A screwdriver needs to be used in order to
change batteries. Contrary to manufacturer's claim, weather protection is nearly nonexistent.
Thus, water can sip to the inside without much obstacle and
the coating of internal
connections is cursory at best. As far as the sound is concerned, there is practically no bass.
Other comments: The radio's PC board is dominated by a single chip with a multitude of terminals. There is just one wire coil
and a couple of electrolytical capacitors, of which at least one seems to work with the clock. That appears to explain
the marginal sound. The brand name 'Fun Collection', symbol of a slant bicycle on the radio,
and the model designation 'BR' point to the
continuation of the line of radios put out before by Premier of Bremen, see my other reviews.
Other current models of that line are BR22 and BR20.
include BR1 and BR10, as well as cassette radios BRC16 and BRC17. Quality of all other radios I tested from that line
has been substandard. The company claims to have an office in the Far East.
Comes with a redundant horn. Manufactured in China
and appears to be a slightly modified, mostly stripped down, version of
the Equipment Outdoor radio below. Its knobs are decent and the tuning is geared.
This radio's sensitivity
may be improved by connecting an outside antenna to a pin
sticking out of the PC board inside or, better, an antenna terminal by the speaker. With such an antenna the radio picks up 31 FM stations in my area. Without the extra antenna, the radio picks up 25 stations. As of early '03 the radio ceased to be available in the US, but continued to be marketed in the UK
and Germany. It is still abundant on German Ebay, as Elta 3122.
Takes 2 AA batteries. No screwdriver is needed for changing the batteries. The plastic snap contraption locking
the radio to the handlebar mount breaks after about a year of
Equipment Outdoor Bike Radio - Elta 3122 N. A bit bulkier than the Optimus above. The larger housing improves accoustics
and allows for a larger internal wire antenna. However, the radio picks up only 17 FM stations in my area, which might be due to poorer quality control.
The knobs are easier to grab. The battery door opens easily, inviting the loss of both the door and batteries. In the UK it has been marketed, in particular, by the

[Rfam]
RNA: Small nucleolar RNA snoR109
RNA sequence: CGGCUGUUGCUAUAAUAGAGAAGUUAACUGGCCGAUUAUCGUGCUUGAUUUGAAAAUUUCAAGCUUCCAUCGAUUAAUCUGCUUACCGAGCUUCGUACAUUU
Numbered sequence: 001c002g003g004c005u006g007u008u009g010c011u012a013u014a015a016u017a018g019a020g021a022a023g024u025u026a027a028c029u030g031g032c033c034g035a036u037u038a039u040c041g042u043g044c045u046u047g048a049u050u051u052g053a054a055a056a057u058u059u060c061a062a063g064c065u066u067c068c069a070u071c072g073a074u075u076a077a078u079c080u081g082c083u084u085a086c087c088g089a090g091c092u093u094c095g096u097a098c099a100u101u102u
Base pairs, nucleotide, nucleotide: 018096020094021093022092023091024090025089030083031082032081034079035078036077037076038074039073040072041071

Debenhams department stores. In Germany, this radio has been marketed as AFK. Later this radio has replaced
the Optimus, described above, at the German
In 2009, this radio
may be still found at the German Ebay.
Has a larger speaker than the Optimus. However, its selectivity
is poorer and the housing and hardware are flimsier. It incorporates a computer
with a large clear display. Made in China. Takes 4 AA batteries. No screwdriver is needed for battery replacement.
Characterized by the best acoustics and best finish of the bunch. The tuning is geared. The radio has a long antenna internal antenna, but picks only 13 FM stations in my area.
Taking in 3 C-size batteries, the radio is quite heavy and comes
both with a crummy light and horn. The light is crummy even on the
scale of mediocre lamps. A flat screwdriver is needed for battery replacement. Made in China.
Has been also marketed as Pyramid and as Sunlite.
ATC. From Taiwan, ATC just lent the name. It takes
4 AA batteries. Has a larger speaker,
higher power, geared tuning and a better internal antenna than Optimus. However, its
selectivity is poorer - does not lock on distant stations. It has been marketed
in Germany as Precision.
BR-2000. Has a decent loudspeaker directed towards the rider. It is
characterized by a poor selectivity and an average sensitivity.
It is the only one of the bunch equipped with a connector to an outside antenna. With the antenna, the radio picks up 17 FM stations in my area.
Takes two AA batteries. A small Phillips screwdriver is required for battery replacement. Made in Germany by Premier Bremen.
BR6. Another radio by the Bremen manufacturer. The loudspeaker directed
towards the rider is about the only positive for this radio. The sound
quickly deteriorates when increasing the loudness. The knobs are
small. The selectivity is poor and sensitivity average. In my area, the radio picks up 17 FM stations. The radio takes 3 AAA
batteries. You need a Phillips screwdriver to open the compartment and the use of a diagram to place the batteries right.
BCR-100. A third radio by Premier, now combined with a computer and
equipped with automated tuning. The casing must have come out from
a mold that was just minimally modified relative to BR6.
I have not tested the computer - its
positive are large digits. The automated tuning is, in practice, a disaster.
BR6 picks some 17 stations in my area, BCR-100 picks just 4!
The radio takes 3 AA batteries. The production seems to have moved more recently to Asia.
HFM-698/Lucky Star. Another shabby German radio distinguished by the fact that it might be used as
a table radio too. Even though the radio comes with an external antenna, its sensitivity is quite
unsatisfactory as it picks up only 8 stations in my area. The sound quality is about average for the
bike radios. The tuning knob is sufficiently large. The radio takes 4 AA batteries.
No screwdriver is required for changing the batteries.
Comes with light, alarm clock & compass! The control knobs